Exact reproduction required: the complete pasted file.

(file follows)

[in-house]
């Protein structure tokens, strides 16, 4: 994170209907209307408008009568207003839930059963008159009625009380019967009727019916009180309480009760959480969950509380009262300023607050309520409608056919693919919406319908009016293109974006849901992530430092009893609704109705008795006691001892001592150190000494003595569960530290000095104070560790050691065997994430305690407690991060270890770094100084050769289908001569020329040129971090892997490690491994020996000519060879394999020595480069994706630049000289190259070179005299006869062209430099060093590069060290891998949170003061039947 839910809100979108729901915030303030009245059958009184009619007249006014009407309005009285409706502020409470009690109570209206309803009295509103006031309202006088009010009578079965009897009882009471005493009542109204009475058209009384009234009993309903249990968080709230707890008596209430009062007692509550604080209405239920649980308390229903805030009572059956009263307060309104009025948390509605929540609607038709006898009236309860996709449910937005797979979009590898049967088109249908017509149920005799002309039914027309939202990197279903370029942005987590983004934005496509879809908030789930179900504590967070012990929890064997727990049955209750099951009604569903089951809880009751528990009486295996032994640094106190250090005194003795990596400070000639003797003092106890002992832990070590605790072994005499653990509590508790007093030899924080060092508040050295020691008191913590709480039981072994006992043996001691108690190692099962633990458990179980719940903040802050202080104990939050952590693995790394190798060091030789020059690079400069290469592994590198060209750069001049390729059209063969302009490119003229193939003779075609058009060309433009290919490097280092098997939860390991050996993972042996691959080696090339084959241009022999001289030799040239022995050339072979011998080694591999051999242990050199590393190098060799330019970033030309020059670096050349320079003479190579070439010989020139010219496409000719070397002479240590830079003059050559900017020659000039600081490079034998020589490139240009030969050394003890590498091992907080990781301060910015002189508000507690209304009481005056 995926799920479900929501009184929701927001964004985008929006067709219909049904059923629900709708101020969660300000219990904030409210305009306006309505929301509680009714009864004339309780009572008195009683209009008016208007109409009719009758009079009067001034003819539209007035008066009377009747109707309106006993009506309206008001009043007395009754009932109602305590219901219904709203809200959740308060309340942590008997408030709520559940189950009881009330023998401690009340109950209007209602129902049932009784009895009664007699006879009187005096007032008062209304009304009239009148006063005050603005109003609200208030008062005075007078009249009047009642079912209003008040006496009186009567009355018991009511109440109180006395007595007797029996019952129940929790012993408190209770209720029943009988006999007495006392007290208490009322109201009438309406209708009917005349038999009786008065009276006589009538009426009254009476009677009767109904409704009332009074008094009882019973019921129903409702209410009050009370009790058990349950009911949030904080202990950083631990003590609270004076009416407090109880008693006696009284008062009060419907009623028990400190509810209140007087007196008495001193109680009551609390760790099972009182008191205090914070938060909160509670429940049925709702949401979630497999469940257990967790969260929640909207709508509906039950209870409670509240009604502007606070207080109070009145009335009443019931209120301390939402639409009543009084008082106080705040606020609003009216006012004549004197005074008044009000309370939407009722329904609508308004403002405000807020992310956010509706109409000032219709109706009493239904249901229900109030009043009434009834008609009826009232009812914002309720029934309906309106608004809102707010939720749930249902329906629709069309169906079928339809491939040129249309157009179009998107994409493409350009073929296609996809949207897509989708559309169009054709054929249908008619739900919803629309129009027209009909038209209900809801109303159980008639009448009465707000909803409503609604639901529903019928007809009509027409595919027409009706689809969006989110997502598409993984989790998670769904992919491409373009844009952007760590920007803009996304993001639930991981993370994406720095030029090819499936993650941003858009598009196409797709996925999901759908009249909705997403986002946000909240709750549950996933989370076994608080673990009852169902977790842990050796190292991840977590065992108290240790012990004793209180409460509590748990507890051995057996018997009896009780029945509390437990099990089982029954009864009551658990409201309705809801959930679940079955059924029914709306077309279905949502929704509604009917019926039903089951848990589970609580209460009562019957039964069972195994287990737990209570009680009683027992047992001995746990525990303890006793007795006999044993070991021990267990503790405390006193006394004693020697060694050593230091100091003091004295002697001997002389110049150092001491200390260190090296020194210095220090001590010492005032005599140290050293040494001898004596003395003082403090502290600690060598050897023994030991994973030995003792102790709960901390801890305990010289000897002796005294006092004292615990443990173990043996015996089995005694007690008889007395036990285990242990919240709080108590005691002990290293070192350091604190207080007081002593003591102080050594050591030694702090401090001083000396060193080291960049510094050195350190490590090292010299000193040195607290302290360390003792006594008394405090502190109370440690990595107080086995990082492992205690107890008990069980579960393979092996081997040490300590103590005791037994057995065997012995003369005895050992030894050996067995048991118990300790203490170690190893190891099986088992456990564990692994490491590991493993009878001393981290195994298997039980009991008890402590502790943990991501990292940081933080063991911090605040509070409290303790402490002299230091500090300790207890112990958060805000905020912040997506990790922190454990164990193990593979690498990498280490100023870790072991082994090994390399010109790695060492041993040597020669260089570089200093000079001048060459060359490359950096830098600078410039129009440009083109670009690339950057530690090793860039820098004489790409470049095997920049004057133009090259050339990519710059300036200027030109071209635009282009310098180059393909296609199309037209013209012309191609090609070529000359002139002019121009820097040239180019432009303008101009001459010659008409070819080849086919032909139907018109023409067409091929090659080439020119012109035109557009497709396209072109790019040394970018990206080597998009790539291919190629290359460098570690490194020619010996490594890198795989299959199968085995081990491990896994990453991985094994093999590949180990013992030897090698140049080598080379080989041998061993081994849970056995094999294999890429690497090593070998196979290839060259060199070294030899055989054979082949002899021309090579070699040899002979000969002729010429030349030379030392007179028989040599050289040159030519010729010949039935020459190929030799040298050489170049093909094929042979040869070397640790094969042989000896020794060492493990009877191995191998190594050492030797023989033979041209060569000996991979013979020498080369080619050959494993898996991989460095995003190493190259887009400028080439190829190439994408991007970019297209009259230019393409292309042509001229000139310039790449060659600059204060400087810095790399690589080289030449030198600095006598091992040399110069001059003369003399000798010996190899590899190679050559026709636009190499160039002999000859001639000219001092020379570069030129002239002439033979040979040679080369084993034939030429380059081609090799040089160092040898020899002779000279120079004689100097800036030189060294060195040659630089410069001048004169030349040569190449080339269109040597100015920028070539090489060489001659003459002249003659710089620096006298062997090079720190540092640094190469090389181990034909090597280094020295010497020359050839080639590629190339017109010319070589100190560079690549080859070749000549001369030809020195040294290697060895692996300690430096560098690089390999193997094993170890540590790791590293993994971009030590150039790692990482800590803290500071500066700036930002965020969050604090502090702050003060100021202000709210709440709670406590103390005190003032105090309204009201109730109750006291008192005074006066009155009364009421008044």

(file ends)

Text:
[in-house]
């Protein structure tokens, strides 16, 4: 994170209907209307408008009568207003839930059963008159009625009380019967009727019916009180309480009760959480969950509380009262300023607050309520409608056919693919919406319908009016293109974006849901992530430092009893609704109705008795006691001892001592150190000494003595569960530290000095104070560790050691065997994430305690407690991060270890770094100084050769289908001569020329040129971090892997490690491994020996000519060879394999020595480069994706630049000289190259070179005299006869062209430099060093590069060290891998949170003061039947 839910809100979108729901915030303030009245059958009184009619007249006014009407309005009285409706502020409470009690109570209206309803009295509103006031309202006088009010009578079965009897009882009471005493009542109204009475058209009384009234009993309903249990968080709230707890008596209430009062007692509550604080209405239920649980308390229903805030009572059956009263307060309104009025948390509605929540609607038709006898009236309860996709449910937005797979979009590898049967088109249908017509149920005799002309039914027309939202990197279903370029942005987590983004934005496509879809908030789930179900504590967070012990929890064997727990049955209750099951009604569903089951809880009751528990009486295996032994640094106190250090005194003795990596400070000639003797003092106890002992832990070590605790072994005499653990509590508790007093030899924080060092508040050295020691008191913590709480039981072994006992043996001691108690190692099962633990458990179980719940903040802050202080104990939050952590693995790394190798060091030789020059690079400069290469592994590198060209750069001049390729059209063969302009490119003229193939003779075609058009060309433009290919490097280092098997939860390991050996993972042996691959080696090339084959241009022999001289030799040239022995050339072979011998080694591999051999242990050199590393190098060799330019970033030309020059670096050349320079003479190579070439010989020139010219496409000719070397002479240590830079003059050559900017020659000039600081490079034998020589490139240009030969050394003890590498091992907080990781301060910015002189508000507690209304009481005056 995926799920479900929501009184929701927001964004985008929006067709219909049904059923629900709708101020969660300000219990904030409210305009306006309505929301509680009714009864004339309780009572008195009683209009008016208007109409009719009758009079009067001034003819539209007035008066009377009747109707309106006993009506309206008001009043007395009754009932109602305590219901219904709203809200959740308060309340942590008997408030709520559940189950009881009330023998401690009340109950209007209602129902049932009784009895009664007699006879009187005096007032008062209304009304009239009148006063005050603005109003609200208030008062005075007078009249009047009642079912209003008040006496009186009567009355018991009511109440109180006395007595007797029996019952129940929790012993408190209770209720029943009988006999007495006392007290208490009322109201009438309406209708009917005349038999009786008065009276006589009538009426009254009476009677009767109904409704009332009074008094009882019973019921129903409702209410009050009370009790058990349950009911949030904080202990950083631990003590609270004076009416407090109880008693006696009284008062009060419907009623028990400190509810209140007087007196008495001193109680009551609390760790099972009182008191205090914070938060909160509670429940049925709702949401979630497999469940257990967790969260929640909207709508509906039950209870409670509240009604502007606070207080109070009145009335009443019931209120301390939402639409009543009084008082106080705040606020609003009216006012004549004197005074008044009000309370939407009722329904609508308004403002405000807020992310956010509706109409000032219709109706009493239904249901229900109030009043009434009834008609009826009232009812914002309720029934309906309106608004809102707010939720749930249902329906629709069309169906079928339809491939040129249309157009179009998107994409493409350009073929296609996809949207897509989708559309169009054709054929249908008619739900919803629309129009027209009909038209209900809801109303159980008639009448009465707000909803409503609604639901529903019928007809009509027409595919027409009706689809969006989110997502598409993984989790998670769904992919491409373009844009952007760590920007803009996304993001639930991981993370994406720095030029090819499936993650941003858009598009196409797709996925999901759908009249909705997403986002946000909240709750549950996933989370076994608080673990009852169902977790842990050796190292991840977590065992108290240790012990004793209180409460509590748990507890051995057996018997009896009780029945509390437990099990089982029954009864009551658990409201309705809801959930679940079955059924029914709306077309279905949502929704509604009917019926039903089951848990589970609580209460009562019957039964069972195994287990737990209570009680009683027992047992001995746990525990303890006793007795006999044993070991021990267990503790405390006193006394004693020697060694050593230091100091003091004295002697001997002389110049150092001491200390260190090296020194210095220090001590010492005032005599140290050293040494001898004596003395003082403090502290600690060598050897023994030991994973030995003792102790709960901390801890305990010289000897002796005294006092004292615990443990173990043996015996089995005694007690008889007395036990285990242990919240709080108590005691002990290293070192350091604190207080007081002593003591102080050594050591030694702090401090001083000396060193080291960049510094050195350190490590090292010299000193040195607290302290360390003792006594008394405090502190109370440690990595107080086995990082492992205690107890008990069980579960393979092996081997040490300590103590005791037994057995065997012995003369005895050992030894050996067995048991118990300790203490170690190893190891099986088992456990564990692994490491590991493993009878001393981290195994298997039980009991008890402590502790943990991501990292940081933080063991911090605040509070409290303790402490002299230091500090300790207890112990958060805000905020912040997506990790922190454990164990193990593979690498990498280490100023870790072991082994090994390399010109790695060492041993040597020669260089570089200093000079001048060459060359490359950096830098600078410039129009440009083109670009690339950057530690090793860039820098004489790409470049095997920049004057133009090259050339990519710059300036200027030109071209635009282009310098180059393909296609199309037209013209012309191609090609070529000359002139002019121009820097040239180019432009303008101009001459010659008409070819080849086919032909139907018109023409067409091929090659080439020119012109035109557009497709396209072109790019040394970018990206080597998009790539291919190629290359460098570690490194020619010996490594890198795989299959199968085995081990491990896994990453991985094994093999590949180990013992030897090698140049080598080379080989041998061993081994849970056995094999294999890429690497090593070998196979290839060259060199070294030899055989054979082949002899021309090579070699040899002979000969002729010429030349030379030392007179028989040599050289040159030519010729010949039935020459190929030799040298050489170049093909094929042979040869070397640790094969042989000896020794060492493990009877191995191998190594050492030797023989033979041209060569000996991979013979020498080369080619050959494993898996991989460095995003190493190259887009400028080439190829190439994408991007970019297209009259230019393409292309042509001229000139310039790449060659600059204060400087810095790399690589080289030449030198600095006598091992040399110069001059003369003399000798010996190899590899190679050559026709636009190499160039002999000859001639000219001092020379570069030129002239002439033979040979040679080369084993034939030429380059081609090799040089160092040898020899002779000279120079004689100097800036030189060294060195040659630089410069001048004169030349040569190449080339269109040597100015920028070539090489060489001659003459002249003659710089620096006298062997090079720190540092640094190469090389181990034909090597280094020295010497020359050839080639590629190339017109010319070589100190560079690549080859070749000549001369030809020195040294290697060895692996300690430096560098690089390999193997094993170890540590790791590293993994971009030590150039790692990482800590803290500071500066700036930002965020969050604090502090702050003060100021202000709210709440709670406590103390005190003032105090309204009201109730109750006291008192005074006066009155009364009421008044």